Recent research on inequality and poverty has shown that those born into low-income families, especially African Americans, still have difficulty entering the middle class, in part because of the disadvantages they experience living in more dangerous neighborhoods, going to inferior public schools, and persistent racial inequality. In Coming of Age in the Other America, Stefanie DeLuca and colleagues show that despite overwhelming odds, some disadvantaged urban youth do achieve upward mobility. Drawing from ten years of fieldwork with parents and children who resided in Baltimore public housing, they highlight the remarkable resiliency of some of the youth who hailed from the nation’s poorest neighborhoods and show how the right public policies might help break the cycle of disadvantage. Coming of Age in the Other America illuminates the profound effects of neighborhoods on impoverished families.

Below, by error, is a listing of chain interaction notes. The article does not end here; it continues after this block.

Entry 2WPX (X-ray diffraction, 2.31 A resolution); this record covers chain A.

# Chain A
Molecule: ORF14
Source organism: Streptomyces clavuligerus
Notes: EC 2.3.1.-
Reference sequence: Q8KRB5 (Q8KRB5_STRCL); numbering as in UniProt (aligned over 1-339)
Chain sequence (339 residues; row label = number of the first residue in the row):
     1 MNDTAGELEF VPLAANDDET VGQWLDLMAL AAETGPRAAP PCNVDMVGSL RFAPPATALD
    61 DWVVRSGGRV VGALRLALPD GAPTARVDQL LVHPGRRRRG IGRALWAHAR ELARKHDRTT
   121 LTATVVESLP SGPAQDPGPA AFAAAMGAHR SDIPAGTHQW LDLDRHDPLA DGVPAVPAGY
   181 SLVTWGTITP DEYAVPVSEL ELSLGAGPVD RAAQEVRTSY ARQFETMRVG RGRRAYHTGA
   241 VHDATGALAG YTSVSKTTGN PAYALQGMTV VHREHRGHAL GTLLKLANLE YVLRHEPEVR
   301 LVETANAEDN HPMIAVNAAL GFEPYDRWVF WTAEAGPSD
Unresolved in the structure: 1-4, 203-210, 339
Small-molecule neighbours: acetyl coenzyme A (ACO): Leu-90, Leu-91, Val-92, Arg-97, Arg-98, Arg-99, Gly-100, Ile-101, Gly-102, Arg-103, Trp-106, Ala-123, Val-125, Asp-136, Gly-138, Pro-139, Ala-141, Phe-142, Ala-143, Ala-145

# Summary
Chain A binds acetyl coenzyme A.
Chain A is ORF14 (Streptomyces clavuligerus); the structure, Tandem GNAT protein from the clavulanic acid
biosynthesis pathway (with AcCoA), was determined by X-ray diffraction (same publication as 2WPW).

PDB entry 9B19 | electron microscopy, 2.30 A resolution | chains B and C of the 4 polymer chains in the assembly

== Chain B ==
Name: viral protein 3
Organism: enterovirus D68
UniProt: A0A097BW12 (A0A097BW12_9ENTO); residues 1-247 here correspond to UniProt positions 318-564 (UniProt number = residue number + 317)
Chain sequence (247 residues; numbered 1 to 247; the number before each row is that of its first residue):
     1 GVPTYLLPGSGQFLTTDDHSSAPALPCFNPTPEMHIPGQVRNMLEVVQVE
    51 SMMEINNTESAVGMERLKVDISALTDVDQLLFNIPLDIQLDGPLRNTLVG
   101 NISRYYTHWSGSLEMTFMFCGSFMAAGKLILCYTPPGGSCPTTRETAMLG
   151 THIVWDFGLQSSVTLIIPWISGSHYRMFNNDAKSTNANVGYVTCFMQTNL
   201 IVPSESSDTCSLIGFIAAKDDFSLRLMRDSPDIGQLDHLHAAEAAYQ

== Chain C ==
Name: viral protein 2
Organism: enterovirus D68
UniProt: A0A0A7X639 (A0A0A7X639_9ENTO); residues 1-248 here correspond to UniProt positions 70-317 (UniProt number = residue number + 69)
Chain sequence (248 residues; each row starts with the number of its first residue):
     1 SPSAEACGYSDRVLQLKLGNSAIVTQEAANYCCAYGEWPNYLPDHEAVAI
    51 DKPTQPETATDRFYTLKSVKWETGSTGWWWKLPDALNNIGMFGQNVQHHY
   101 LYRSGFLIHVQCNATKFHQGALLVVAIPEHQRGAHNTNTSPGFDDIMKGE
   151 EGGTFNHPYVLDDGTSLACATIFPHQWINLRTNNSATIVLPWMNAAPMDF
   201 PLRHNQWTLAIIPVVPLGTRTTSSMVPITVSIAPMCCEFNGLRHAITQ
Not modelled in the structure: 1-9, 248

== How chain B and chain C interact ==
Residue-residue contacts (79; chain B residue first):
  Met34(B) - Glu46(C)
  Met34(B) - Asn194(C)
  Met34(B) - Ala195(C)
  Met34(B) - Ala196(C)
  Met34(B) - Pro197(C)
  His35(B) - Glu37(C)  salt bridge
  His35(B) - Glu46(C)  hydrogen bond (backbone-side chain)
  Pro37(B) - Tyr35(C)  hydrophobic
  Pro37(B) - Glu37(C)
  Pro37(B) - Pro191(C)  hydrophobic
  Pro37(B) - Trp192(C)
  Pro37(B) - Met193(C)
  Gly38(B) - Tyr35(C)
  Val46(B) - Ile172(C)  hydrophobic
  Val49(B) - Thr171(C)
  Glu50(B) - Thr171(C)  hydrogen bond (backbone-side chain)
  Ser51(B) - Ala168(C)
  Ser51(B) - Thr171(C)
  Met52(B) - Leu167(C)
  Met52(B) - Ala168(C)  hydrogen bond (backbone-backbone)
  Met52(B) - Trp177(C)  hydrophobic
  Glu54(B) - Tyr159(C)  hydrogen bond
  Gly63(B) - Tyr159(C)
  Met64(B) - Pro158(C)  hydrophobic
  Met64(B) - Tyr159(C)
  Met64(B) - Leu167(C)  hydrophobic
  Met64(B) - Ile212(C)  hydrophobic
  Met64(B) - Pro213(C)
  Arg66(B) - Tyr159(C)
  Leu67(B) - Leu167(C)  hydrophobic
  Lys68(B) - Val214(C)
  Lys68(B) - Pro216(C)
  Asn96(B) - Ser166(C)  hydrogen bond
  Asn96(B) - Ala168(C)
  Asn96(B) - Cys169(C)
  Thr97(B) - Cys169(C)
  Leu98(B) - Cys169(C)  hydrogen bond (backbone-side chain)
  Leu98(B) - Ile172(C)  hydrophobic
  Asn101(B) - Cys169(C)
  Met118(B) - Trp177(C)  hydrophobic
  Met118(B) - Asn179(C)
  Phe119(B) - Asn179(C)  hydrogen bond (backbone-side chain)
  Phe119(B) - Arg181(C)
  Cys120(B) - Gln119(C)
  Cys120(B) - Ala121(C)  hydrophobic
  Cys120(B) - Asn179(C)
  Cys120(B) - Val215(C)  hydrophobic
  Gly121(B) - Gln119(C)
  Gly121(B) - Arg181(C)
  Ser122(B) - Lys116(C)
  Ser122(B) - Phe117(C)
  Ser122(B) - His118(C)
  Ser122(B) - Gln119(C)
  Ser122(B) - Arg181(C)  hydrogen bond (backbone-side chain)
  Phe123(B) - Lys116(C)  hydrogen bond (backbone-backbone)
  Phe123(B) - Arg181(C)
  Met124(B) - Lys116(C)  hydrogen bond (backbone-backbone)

The authors conducted in-depth interviews and fieldwork with 150 young adults, and found that those who had been able to move to better neighborhoods— either as part of the Moving to Opportunity program or by other means-achieved much higher rates of high school completion and college enrollment than their parents.
About half the youth surveyed reported being motivated by an “identity project”-or a strong passion such as music, art, or a dream job-to finish school and build a career. Yet the authors also found troubling evidence that some of the most promising young adults often fell short of their goals and remained mired in poverty. Factors such as neighborhood violence and family trauma put these youth on expedited paths to adulthood, forcing them to shorten or end their schooling and find jobs much earlier than their middle-class counterparts. Weak labor markets and subpar postsecondary educational institutions, including exploitative for-profit trade schools and under-funded community colleges, saddle some young adults with debt and trap them in low-wage jobs. Coming of Age in the Other America challenges long-held myths about inner-city youth and shows how the process of “social reproduction”—where children end up stuck in the same place as their parents—is far from inevitable.